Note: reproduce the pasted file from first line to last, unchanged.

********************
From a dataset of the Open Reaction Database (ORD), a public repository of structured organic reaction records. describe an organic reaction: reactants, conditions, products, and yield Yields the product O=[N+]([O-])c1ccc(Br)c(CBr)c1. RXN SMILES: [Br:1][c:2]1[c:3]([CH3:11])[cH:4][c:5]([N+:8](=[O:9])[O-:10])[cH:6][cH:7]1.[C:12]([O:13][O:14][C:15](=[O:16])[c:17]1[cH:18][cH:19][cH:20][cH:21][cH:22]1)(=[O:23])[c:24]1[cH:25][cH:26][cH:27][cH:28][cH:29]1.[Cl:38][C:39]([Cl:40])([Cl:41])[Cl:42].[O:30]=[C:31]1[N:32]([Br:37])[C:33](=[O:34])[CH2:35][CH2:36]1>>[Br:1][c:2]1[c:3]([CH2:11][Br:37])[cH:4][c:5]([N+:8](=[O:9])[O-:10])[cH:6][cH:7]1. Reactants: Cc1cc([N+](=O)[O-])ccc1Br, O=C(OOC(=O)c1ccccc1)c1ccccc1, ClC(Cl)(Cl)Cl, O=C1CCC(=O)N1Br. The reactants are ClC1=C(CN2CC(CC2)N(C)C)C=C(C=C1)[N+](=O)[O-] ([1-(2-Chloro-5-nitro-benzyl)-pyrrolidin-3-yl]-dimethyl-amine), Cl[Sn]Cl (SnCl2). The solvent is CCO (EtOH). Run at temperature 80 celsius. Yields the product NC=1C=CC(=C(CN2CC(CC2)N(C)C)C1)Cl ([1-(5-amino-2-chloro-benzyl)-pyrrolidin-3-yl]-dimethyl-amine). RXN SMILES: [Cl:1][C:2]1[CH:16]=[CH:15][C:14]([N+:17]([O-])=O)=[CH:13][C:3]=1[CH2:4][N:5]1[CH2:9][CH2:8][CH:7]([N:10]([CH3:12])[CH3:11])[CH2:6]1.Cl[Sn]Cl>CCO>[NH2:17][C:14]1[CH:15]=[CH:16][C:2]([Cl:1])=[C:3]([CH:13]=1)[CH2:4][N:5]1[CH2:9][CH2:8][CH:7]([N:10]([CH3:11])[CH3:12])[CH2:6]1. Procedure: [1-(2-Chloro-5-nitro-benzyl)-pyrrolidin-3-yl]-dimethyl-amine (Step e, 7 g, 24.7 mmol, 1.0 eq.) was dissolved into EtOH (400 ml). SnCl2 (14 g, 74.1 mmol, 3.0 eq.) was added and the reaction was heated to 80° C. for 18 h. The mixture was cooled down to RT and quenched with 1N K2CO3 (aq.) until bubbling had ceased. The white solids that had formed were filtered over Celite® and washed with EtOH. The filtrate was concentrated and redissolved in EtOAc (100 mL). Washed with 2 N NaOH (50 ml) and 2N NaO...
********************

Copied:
From a dataset of the Open Reaction Database (ORD), a public repository of structured organic reaction records. describe an organic reaction: reactants, conditions, products, and yield Yields the product O=[N+]([O-])c1ccc(Br)c(CBr)c1. RXN SMILES: [Br:1][c:2]1[c:3]([CH3:11])[cH:4][c:5]([N+:8](=[O:9])[O-:10])[cH:6][cH:7]1.[C:12]([O:13][O:14][C:15](=[O:16])[c:17]1[cH:18][cH:19][cH:20][cH:21][cH:22]1)(=[O:23])[c:24]1[cH:25][cH:26][cH:27][cH:28][cH:29]1.[Cl:38][C:39]([Cl:40])([Cl:41])[Cl:42].[O:30]=[C:31]1[N:32]([Br:37])[C:33](=[O:34])[CH2:35][CH2:36]1>>[Br:1][c:2]1[c:3]([CH2:11][Br:37])[cH:4][c:5]([N+:8](=[O:9])[O-:10])[cH:6][cH:7]1. Reactants: Cc1cc([N+](=O)[O-])ccc1Br, O=C(OOC(=O)c1ccccc1)c1ccccc1, ClC(Cl)(Cl)Cl, O=C1CCC(=O)N1Br. The reactants are ClC1=C(CN2CC(CC2)N(C)C)C=C(C=C1)[N+](=O)[O-] ([1-(2-Chloro-5-nitro-benzyl)-pyrrolidin-3-yl]-dimethyl-amine), Cl[Sn]Cl (SnCl2). The solvent is CCO (EtOH). Run at temperature 80 celsius. Yields the product NC=1C=CC(=C(CN2CC(CC2)N(C)C)C1)Cl ([1-(5-amino-2-chloro-benzyl)-pyrrolidin-3-yl]-dimethyl-amine). RXN SMILES: [Cl:1][C:2]1[CH:16]=[CH:15][C:14]([N+:17]([O-])=O)=[CH:13][C:3]=1[CH2:4][N:5]1[CH2:9][CH2:8][CH:7]([N:10]([CH3:12])[CH3:11])[CH2:6]1.Cl[Sn]Cl>CCO>[NH2:17][C:14]1[CH:15]=[CH:16][C:2]([Cl:1])=[C:3]([CH:13]=1)[CH2:4][N:5]1[CH2:9][CH2:8][CH:7]([N:10]([CH3:11])[CH3:12])[CH2:6]1. Procedure: [1-(2-Chloro-5-nitro-benzyl)-pyrrolidin-3-yl]-dimethyl-amine (Step e, 7 g, 24.7 mmol, 1.0 eq.) was dissolved into EtOH (400 ml). SnCl2 (14 g, 74.1 mmol, 3.0 eq.) was added and the reaction was heated to 80° C. for 18 h. The mixture was cooled down to RT and quenched with 1N K2CO3 (aq.) until bubbling had ceased. The white solids that had formed were filtered over Celite® and washed with EtOH. The filtrate was concentrated and redissolved in EtOAc (100 mL). Washed with 2 N NaOH (50 ml) and 2N NaO...